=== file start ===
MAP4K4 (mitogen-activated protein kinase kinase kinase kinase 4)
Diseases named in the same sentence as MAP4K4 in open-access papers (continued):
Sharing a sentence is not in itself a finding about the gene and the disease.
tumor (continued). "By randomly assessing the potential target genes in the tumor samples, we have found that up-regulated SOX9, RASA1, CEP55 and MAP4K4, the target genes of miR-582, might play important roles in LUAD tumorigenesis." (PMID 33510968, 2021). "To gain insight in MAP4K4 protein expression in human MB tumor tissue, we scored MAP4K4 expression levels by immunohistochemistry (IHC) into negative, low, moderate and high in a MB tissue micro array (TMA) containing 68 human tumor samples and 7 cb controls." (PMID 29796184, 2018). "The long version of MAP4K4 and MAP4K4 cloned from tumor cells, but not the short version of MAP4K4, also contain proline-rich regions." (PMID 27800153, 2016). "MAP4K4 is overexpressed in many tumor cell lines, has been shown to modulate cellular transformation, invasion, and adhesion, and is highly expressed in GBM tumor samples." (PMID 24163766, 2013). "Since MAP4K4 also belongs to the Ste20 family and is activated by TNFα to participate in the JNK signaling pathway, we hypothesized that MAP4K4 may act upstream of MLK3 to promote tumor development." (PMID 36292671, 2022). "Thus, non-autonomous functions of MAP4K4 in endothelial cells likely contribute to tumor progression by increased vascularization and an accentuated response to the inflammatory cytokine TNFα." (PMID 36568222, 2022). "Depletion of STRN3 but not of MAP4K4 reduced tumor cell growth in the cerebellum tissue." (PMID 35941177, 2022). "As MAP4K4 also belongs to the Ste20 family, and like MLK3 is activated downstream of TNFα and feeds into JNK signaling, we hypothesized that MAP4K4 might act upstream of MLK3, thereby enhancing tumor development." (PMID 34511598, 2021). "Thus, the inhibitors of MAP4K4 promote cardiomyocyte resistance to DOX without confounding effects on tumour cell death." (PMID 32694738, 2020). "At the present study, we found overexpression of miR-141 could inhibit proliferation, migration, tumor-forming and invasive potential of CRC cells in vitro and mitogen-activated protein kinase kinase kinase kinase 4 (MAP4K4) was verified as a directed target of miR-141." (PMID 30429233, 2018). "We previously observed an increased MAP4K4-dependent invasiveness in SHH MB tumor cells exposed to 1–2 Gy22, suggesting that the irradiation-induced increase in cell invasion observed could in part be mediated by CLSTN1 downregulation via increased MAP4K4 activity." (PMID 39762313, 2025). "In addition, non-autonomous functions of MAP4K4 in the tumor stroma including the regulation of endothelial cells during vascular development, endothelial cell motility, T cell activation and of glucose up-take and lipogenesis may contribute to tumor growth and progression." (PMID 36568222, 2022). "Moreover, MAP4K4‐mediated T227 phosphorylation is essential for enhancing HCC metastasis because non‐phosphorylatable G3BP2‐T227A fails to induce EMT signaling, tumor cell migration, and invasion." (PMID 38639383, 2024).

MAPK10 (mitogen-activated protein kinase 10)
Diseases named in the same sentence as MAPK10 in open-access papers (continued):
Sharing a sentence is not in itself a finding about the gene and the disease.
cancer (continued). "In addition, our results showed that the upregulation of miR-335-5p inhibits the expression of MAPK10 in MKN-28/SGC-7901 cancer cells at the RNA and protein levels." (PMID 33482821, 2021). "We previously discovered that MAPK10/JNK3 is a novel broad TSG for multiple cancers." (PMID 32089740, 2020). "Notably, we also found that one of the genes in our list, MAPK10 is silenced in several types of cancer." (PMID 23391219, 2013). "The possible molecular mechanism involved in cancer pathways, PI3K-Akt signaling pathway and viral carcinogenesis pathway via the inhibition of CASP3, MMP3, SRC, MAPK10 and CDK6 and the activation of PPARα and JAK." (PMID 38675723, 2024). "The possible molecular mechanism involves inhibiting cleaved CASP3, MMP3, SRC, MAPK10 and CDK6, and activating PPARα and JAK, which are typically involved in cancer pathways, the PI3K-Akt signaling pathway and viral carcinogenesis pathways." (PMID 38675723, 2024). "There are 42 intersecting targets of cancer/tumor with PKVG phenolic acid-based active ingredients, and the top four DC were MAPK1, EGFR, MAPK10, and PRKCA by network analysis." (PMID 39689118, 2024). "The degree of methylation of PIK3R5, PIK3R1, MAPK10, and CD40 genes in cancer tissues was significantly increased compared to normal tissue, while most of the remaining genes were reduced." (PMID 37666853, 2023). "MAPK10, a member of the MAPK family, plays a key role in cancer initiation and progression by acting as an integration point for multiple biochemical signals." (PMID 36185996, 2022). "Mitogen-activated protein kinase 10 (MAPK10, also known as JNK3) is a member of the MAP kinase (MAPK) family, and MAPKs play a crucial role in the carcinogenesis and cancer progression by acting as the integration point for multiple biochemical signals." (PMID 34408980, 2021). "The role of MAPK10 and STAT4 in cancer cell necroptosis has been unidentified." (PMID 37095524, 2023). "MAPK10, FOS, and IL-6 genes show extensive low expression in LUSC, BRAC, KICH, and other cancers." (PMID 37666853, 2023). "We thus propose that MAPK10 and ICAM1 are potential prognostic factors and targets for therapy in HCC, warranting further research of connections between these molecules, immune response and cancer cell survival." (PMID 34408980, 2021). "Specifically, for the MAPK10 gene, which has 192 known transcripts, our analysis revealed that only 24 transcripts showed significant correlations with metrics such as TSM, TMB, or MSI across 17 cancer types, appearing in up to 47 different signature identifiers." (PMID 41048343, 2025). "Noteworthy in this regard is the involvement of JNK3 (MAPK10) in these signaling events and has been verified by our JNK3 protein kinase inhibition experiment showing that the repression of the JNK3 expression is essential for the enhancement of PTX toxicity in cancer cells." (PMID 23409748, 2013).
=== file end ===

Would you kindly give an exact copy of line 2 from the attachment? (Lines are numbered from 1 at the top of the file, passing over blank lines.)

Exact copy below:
Diseases named in the same sentence as MAP4K4 in open-access papers (continued):